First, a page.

02/16/2017

Difficulty of timing of rain

The anxiety caused by drought due to climate change in Sri Lanka was discussed in our previous staff blog. However, this time we are writing of the damage to farming caused by rain.
Once the rainy season begins, many families in Kilinochchi and Mullaitivu cultivate beans such as black eyed peas, azuki beans, peanuts etc. They utilize huge plots of land, ranging from 500 square metres to 1000 square metres, which is beyond the imagination of ordinary families in Japan, and which allows them to harvest between 35 kg to 50 kg of beans.
The harvested beans are divided into three portions; those to sell at market, those to eat at home, and those to preserve as seeds for the next cultivation. Beans which are preserved as seeds for next time will be planted for longer and dried naturally.
Once these beans are harvested, they are stored in a dry place for 45 days. After that, people can plant these beans as seeds again. If beans are not dried enough and then planted as they are, an abundant crop of beans cannot be expected even if the seeds sprout. 
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[Cultivation full of black eyed peas in farmland]
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[Dried mung beans as seeds for cultivation]
Since black eyed peas and azuki beans do not require much water, lots of seeds could be
harvested this season notwithstanding the small amount of rainfall.
However, during this year’s harvest, heavy rain continued for a week in Mullaitivu damaging seeds which need to be dried naturally. Wet crops sprout easily so they are not suitable for food.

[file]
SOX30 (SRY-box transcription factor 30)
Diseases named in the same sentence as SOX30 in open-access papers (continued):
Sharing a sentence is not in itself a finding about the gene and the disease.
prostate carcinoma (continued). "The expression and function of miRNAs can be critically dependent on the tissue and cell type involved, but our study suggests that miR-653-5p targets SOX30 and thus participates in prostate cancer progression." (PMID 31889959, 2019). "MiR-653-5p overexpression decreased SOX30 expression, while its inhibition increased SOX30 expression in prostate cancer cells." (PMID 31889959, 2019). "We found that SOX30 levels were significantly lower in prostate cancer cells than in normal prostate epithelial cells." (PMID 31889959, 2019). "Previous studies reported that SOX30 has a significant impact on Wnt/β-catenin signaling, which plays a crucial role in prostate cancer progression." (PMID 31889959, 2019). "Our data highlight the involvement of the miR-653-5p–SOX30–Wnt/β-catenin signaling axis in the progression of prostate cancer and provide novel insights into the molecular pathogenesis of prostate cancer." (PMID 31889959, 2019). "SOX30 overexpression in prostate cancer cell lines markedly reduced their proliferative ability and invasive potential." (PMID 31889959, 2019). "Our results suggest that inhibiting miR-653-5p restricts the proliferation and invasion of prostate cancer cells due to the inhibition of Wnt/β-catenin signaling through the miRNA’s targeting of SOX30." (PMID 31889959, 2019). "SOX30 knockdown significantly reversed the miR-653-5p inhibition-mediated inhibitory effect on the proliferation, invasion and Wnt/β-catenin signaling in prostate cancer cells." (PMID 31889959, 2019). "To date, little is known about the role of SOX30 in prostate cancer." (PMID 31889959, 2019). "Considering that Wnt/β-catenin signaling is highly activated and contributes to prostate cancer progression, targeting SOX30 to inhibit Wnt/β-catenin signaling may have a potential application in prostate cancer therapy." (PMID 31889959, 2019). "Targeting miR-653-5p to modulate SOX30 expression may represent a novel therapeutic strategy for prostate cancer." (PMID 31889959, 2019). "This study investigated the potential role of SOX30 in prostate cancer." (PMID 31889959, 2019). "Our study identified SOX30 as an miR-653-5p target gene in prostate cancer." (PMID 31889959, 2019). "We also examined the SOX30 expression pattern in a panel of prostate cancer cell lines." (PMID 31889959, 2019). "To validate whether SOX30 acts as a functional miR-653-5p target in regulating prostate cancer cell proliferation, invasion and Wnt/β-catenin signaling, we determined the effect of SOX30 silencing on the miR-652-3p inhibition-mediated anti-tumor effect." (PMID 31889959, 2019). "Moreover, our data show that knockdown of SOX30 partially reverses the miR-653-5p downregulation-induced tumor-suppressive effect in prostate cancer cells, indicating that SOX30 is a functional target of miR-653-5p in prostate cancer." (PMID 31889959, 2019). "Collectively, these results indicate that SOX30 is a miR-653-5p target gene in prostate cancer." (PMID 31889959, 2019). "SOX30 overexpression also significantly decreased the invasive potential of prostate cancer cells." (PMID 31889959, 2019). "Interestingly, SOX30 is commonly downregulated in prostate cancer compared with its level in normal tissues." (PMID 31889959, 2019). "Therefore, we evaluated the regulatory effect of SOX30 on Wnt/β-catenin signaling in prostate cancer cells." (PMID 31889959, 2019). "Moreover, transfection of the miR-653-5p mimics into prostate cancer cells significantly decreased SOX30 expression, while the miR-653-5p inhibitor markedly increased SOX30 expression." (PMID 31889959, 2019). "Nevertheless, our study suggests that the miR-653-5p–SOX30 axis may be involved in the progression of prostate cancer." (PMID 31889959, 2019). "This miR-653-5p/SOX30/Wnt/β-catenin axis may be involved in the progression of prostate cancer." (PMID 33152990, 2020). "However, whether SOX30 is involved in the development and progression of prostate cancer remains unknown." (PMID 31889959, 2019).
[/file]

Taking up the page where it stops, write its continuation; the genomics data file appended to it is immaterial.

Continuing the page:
Moreover, they cannot be used as seeds for the next cultiv ation as they aren’t sufficiently dried. Farmers regretfully showed us their damaged crops.
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[Black eyed peas which sprouted due to rain]
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[Damaged mung beans]
Thus, it doesn’t rain when it’s necessary but on the other hand, it rains when sunshine is needed. This often occurring situation repeatedly places those people reliant upon farming for their living into a vulnerable position.
In Sri Lanka, where the weather is continuously unstable due to climate change, a further measure to minimize this risk is required.

February 16, 2017 in Sri Lanka |

02/02/2017

Epidemic of mumps

It is well known that the various infectious diseases spread fast among students in schools, especially when the school environment is one lacking in knowledge of public health, individual health, and clean living.

Therefore, it is not surprising that the mumps are going around in elementary schools in Salahuddin Province.  Mumps are easily communicable among children and most of the students become infected.
 
JEN is implementing a project to raise awareness of health and a hygienic environment by providing training to teachers and textbooks for students.  Mumps is the topic included both in the training and the textbook.